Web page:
Religious Leaders Should Aspire to Inspire

The uproar over President-elect Obama’s controversial selections of religious leaders for his inaugural events is just one of the problems … Continued

The uproar over President-elect Obama’s controversial selections of religious leaders for his inaugural events is just one of the problems already besetting our next president. But I believe there is power in the problems and religious leaders have a role to play in unleashing that power.

To some, the invitation to evangelical pastor Rick Warren plants a symbol of exclusivity and intolerance smack in the middle of an inauguration that millions have looked forward to as an historic moment of unprecedented inclusivity; to others, inviting the first openly gay Episcopal bishop, Gene Robinson, to give an invocation at the Lincoln Memorial affronts their sensibilities. To still others, the pick of pastors seems like small potatoes in the face of the nation’s plummeting stock market and soaring unemployment. Passage of California’s Proposition 8 is the problem that weighs heaviest on the hearts of others denied the right and dignity of sanctifying their loving, lifelong marital commitments as heterosexual couples can. Bloodshed in Iraq, Afghanistan, and now in Gaza and Israel is the most pressing crisis to many. To others, it’s the melting polar ice cap that threatens the globe.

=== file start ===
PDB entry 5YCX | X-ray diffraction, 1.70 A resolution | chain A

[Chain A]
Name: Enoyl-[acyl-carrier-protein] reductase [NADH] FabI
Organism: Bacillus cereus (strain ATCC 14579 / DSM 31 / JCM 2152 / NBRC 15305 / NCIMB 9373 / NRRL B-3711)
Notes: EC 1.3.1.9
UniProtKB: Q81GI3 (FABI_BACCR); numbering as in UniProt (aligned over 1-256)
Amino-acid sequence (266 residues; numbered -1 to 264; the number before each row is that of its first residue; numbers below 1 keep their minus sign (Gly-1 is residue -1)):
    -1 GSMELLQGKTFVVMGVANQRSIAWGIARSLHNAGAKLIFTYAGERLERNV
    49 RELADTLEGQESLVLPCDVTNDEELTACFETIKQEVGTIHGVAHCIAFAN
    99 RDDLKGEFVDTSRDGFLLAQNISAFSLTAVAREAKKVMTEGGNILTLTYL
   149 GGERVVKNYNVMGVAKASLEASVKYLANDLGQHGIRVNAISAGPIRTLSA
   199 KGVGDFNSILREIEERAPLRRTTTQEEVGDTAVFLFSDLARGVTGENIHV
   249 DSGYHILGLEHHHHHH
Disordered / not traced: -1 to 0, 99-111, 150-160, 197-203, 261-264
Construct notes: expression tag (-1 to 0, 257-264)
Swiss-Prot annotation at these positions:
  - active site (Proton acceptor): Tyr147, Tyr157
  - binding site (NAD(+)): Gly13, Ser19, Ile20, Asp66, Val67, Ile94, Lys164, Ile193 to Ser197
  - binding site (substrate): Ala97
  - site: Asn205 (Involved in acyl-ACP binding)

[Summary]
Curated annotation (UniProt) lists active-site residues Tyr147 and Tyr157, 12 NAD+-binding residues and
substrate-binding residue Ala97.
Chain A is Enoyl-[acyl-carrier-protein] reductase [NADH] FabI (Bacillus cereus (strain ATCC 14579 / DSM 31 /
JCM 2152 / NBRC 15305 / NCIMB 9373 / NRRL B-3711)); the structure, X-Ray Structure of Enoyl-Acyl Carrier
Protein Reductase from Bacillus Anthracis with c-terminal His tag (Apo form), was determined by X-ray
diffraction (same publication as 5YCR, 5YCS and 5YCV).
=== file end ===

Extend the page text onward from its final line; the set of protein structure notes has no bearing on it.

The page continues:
Though we have a trillion-dollar deficit in our nation, I know first-hand from a lifetime in the ministry that there is more than a trillion dollars worth of caring, commitment, and courage in American hearts today. How do I know? As the pastor of Riverside Church in New York on the morning of September 11, 2001, I witnessed how in the worst of times we discovered the best in ourselves and in each other. Our city and our entire nation were united in grief as dishwashers and stockbrokers and sons and daughters and mothers and fathers alike perished. And we were united in determination as we moved mountains of cement and steel, donated blood and blankets, searched for survivors and perpetrators, and bravely embarked on rebuilding broken lives, battered hopes, and blasted buildings. There was a new feeling of unity and community and power as we stood together, strong at the broken places.

President-elect Obama clearly is wrestling with that challenge of how to bring out the best in our nation in these difficult times, and it is a question that likewise has the attention of our nation’s religious leaders. What do we say to our nation to inspire us to find the power in the problems? Just yesterday, Pastor Rick Warren asked me for counsel after being invited to preach the Martin Luther King Day sermon in Dr. King’s home church in Atlanta. As the first white pastor invited by the famed Ebenezer Baptist Church to deliver this sermon, Pastor Warren recognizes the need to build bridges and connections with Black pastors; as the first Black pastor of the famed Riverside Church, I understand the challenging dynamics of building authentic community.

I’m sure that Bishop Gene Robinson is also praying and pondering: what words can I offer to our nation today that will heal, inspire, and live up to the need and potential of this moment? The Reverend Sharon Watkins, the first woman asked to preach at the inaugural prayer service at Washington National Cathedral, is surely mulling over the same question. As I have prepared to preach and pray at five different events over Martin Luther King Day weekend and the inauguration, I’ve asked myself as well: What can we say that will help unleash the resources within us to heal our nation?